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Detecting Mutation

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#1 Sugarilla



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Posted 31 October 2013 - 09:57 PM

Hi all, I am still a beginner in research. I have recently found an insertion mutation from seqeuncing in a few patient's samples.. But, how do I validate this mutation as true mutation or it could be just sequencing error? Because the occurance rate isnt very high. thank you. 

#2 mdfenko


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Posted 01 November 2013 - 03:53 AM

the most obvious thing to do would be to repeat the sequencing with the same and fresh samples from the same subjects.


after confirming that there is indeed a mutation you should determine if there is a change in the amino acid sequence.


if so then you should determine if the change affects the protein's conformation, activity, etc.


it may also be a normal variation (eg blue eyes).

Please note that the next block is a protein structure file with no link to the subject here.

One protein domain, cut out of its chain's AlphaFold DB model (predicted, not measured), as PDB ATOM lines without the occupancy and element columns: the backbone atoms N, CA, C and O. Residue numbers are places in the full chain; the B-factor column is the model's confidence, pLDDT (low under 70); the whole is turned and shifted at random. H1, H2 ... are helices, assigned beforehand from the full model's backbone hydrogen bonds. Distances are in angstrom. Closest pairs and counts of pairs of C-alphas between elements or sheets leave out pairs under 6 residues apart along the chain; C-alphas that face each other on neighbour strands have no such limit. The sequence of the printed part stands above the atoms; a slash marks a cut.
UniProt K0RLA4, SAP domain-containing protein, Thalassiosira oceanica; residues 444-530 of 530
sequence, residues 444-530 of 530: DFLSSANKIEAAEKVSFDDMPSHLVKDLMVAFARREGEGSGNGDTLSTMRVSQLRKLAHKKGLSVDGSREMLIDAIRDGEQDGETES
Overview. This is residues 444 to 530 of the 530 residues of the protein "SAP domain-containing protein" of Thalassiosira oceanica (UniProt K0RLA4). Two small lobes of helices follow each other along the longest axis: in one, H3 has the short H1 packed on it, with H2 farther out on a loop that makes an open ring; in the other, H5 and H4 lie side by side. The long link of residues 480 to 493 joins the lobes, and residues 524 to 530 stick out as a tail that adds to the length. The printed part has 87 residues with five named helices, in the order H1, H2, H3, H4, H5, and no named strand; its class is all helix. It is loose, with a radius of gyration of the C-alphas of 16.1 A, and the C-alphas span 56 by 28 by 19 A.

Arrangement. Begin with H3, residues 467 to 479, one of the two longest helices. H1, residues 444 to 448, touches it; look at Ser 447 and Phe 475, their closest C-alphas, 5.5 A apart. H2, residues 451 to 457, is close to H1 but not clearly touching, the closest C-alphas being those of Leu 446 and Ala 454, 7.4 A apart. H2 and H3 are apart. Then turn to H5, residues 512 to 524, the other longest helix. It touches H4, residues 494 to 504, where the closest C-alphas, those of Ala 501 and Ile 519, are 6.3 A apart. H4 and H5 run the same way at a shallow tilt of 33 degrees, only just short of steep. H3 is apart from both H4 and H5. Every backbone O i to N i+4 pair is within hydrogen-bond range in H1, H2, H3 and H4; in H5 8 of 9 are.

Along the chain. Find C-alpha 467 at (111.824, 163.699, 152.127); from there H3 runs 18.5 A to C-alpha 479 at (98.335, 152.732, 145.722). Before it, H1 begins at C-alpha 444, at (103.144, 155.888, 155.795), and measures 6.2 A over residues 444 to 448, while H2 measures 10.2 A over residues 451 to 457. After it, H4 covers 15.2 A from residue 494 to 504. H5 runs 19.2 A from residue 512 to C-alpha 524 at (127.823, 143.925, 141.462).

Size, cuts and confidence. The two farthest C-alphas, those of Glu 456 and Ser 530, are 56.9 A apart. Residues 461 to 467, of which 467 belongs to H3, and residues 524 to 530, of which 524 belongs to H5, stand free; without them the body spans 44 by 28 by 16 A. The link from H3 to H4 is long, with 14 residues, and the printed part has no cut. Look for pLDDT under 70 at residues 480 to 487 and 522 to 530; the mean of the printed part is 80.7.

Edited by mdfenko, 01 November 2013 - 03:59 AM.

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#3 Trof


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Posted 01 November 2013 - 04:11 AM

Repeat the PCR and then sequencing. If there was an error, it most likely originated in the PCR reaction. Also to confirm, especially insertions (and especially not 100 %, heterozygous, partial,...)  always sequence from both ends.


Insertion makes your sequence shift, on the background of the normal sequence. Sequencing from the other end helps you determine better the start and end of the insertions, and that it is indeed an insertion and not a sequence gone bad near the end.

If the sequencing read can't be done from both sides (too near the oposite end) design new sequencing/PCR primers to check.


Insertions are in general unlikely to be normal variations if they are within coding sequence, as any non triplet insertion will cause a frameshift and seriously affect the protein.


If yoy have low prevalence of the mutation (it is acquired) you can design then sequence specific more sensitive methods, allele specific PCR or so. But that would have it's place after you confirm with repeted sequencing.


Also it should be noted, that insertion that appears near a polynucletide stretch (like seven As in a row, and you get eight one) or near a clear repetitive sequence could be just due to a shift of polymerase on the template, that happens a lot,  and I would be really carefull to validate that as an insertion.

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